Abstract: Water and simple organic molecular ices dominate the mass of solid materials available for planetesimal and planet formation beyond the water snow line. Here we analyze ALMA long baseline 2.9, 1.3 and 0.87 mm continuum images of the young star HL Tau, and suggest that the emission dips observed are due to rapid pebble growth around the condensation fronts of abundant volatile species. Specifically, we show that the prominent innermost dip at 13 AU is spatially resolved in the 0.87 mm image, and its center radius is coincident with the expected mid-plane condensation front of water ice. In addition, two other prominent dips, at distances of 32 and 63 AU, cover the mid-plane condensation fronts of pure ammonia or ammonia hydrates and clathrate hydrates (especially with CO and N_2) formed from amorphous water ice. The spectral index map of HL Tau between 1.3 and 0.87 mm shows that the flux ratios inside the dips are statistically larger than those of nearby regions in the disk. This variation can be explained by a model with two dust populations, where most of the solid mass resides in a component that has grown to decimeter size scales inside the dips. Such growth is in accord with recent numerical simulations of volatile condensation, dust coagulation, and settling.

383 citations

Journal ArticleDOI
TL;DR: In this article, the authors present a systematic analysis of annular substructures in the 18 single-disk systems targeted in this survey, and find that annular structures can occur at virtually any radius where millimeter continuum emission is detected and range in widths from a few astronomical units to tens of astronomical units.
Abstract: The Disk Substructures at High Angular Resolution Project (DSHARP) used ALMA to map the 1.25 mm continuum of protoplanetary disks at a spatial resolution of similar to 5 au. We present a systematic analysis of annular substructures in the 18 single-disk systems targeted in this survey. No dominant architecture emerges from this sample;instead, remarkably diverse morphologies are observed. Annular substructures can occur at virtually any radius where millimeter continuum emission is detected and range in widths from a few astronomical units to tens of astronomical units. Intensity ratios between gaps and adjacent rings range from near-unity to just a few percent. In a minority of cases, annular substructures coexist with other types of substructures, including spiral arms (3/18) and crescent-like azimuthal asymmetries (2/18). No clear trend is observed between the positions of the substructures and stellar host properties. In particular, the absence of an obvious association with stellar host luminosity (and hence the disk thermal structure) suggests that substructures do not occur preferentially near major molecular snowlines. Annular substructures like those observed in DSHARP have long been hypothesized to be due to planet-disk interactions. A few disks exhibit characteristics particularly suggestive of this scenario, including substructures in possible mean-motion resonance and "double gap" features reminiscent of hydrodynamical simulations of multiple gaps opened by a planet in a low-viscosity disk.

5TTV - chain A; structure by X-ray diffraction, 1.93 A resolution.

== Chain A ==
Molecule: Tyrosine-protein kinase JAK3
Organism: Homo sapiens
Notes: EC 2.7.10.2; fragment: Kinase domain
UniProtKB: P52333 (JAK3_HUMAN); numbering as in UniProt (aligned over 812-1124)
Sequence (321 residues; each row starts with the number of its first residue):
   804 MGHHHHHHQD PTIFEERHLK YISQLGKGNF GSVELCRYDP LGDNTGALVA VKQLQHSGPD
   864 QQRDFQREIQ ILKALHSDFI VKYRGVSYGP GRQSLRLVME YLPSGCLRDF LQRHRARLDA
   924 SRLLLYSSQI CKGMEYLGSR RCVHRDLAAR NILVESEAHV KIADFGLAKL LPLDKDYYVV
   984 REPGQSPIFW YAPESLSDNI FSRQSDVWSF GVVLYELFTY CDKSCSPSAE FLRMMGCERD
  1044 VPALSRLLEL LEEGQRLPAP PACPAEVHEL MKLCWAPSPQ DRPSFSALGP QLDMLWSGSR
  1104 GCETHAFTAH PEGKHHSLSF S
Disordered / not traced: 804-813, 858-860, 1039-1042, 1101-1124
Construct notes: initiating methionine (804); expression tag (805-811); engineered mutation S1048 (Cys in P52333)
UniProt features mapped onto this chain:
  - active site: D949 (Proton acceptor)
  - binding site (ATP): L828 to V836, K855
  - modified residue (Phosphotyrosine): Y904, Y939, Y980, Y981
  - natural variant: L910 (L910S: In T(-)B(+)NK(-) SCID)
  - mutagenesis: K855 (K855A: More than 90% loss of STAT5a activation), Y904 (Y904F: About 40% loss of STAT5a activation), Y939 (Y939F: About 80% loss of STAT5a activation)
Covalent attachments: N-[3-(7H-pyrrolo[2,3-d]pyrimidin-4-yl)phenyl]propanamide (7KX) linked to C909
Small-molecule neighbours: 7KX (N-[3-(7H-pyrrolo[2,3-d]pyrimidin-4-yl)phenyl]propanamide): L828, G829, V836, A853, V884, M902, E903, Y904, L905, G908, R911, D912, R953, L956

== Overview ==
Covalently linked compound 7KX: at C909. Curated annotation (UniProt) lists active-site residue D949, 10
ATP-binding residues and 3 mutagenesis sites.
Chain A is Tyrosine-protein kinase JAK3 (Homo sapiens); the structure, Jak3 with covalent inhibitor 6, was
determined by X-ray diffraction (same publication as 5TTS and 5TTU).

376 citations

Journal ArticleDOI
TL;DR: By integrating recent developments in high-fidelity qubit readout and feedback control in circuit quantum electrodynamics, a state-of-the-art transmon is transformed into its own real-time charge-parity detector and it is demonstrated that quasiparticle tunnelling does not presently bottleneck transmon qubit coherence.
Abstract: The tunnelling of quasiparticles across Josephson junctions in superconducting quantum circuits is an intrinsic decoherence mechanism for qubit degrees of freedom. Understanding the limits imposed by quasiparticle tunnelling on qubit relaxation and dephasing is of theoretical and experimental interest, particularly as improved understanding of extrinsic mechanisms has allowed crossing the 100 microsecond mark in transmon-type charge qubits. Here, by integrating recent developments in high-fidelity qubit readout and feedback control in circuit quantum electrodynamics, we transform a state-of-the-art transmon into its own real-time charge-parity detector. We directly measure the tunnelling of quasiparticles across the single junction and isolate the contribution of this tunnelling to qubit relaxation and dephasing, without reliance on theory. The millisecond timescales measured demonstrate that quasiparticle tunnelling does not presently bottleneck transmon qubit coherence, leaving room for yet another order of magnitude increase.

235 citations